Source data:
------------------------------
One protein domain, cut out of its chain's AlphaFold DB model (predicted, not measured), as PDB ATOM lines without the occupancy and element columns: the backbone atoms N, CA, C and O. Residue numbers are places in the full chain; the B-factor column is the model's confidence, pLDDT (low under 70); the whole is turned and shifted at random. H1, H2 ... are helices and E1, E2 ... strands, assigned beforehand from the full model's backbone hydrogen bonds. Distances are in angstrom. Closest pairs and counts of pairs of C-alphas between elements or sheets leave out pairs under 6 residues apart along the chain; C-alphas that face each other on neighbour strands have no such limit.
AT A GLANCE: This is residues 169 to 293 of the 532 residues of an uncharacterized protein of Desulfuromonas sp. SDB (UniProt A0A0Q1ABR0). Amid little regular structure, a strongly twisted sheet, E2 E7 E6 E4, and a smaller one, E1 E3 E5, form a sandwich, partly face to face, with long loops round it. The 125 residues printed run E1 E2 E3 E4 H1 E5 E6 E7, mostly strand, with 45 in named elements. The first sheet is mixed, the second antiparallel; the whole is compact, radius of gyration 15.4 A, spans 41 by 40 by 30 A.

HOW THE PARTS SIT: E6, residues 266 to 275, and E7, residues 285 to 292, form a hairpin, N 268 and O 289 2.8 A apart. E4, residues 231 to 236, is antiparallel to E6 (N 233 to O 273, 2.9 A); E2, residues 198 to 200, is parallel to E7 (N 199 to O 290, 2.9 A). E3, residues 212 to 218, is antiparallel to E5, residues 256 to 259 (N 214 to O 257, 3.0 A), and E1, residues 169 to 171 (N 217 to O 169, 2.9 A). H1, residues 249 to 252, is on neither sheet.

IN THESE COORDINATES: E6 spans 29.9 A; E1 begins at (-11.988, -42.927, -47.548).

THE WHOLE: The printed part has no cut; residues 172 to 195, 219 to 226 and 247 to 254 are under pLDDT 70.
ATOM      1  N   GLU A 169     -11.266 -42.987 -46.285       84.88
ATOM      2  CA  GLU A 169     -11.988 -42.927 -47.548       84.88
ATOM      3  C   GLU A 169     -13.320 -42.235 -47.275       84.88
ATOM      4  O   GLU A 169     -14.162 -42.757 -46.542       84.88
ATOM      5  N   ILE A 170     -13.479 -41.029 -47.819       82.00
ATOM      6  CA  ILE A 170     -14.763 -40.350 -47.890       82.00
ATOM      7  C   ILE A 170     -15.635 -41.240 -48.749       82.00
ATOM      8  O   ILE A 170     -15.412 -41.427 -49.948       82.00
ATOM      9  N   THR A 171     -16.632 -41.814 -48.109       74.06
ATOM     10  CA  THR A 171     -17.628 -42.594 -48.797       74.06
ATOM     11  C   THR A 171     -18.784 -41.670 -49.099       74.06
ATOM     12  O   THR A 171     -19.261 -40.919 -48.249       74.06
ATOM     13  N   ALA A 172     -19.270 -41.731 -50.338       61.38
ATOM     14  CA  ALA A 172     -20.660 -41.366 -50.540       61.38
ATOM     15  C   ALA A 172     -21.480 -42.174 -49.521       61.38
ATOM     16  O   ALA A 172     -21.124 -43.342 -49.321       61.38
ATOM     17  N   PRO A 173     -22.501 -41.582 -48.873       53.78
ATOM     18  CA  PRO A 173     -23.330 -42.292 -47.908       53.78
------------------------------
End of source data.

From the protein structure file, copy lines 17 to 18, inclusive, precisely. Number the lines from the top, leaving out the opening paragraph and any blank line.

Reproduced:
ATOM     13  N   ALA A 172     -19.270 -41.731 -50.338       61.38
ATOM     14  CA  ALA A 172     -20.660 -41.366 -50.540       61.38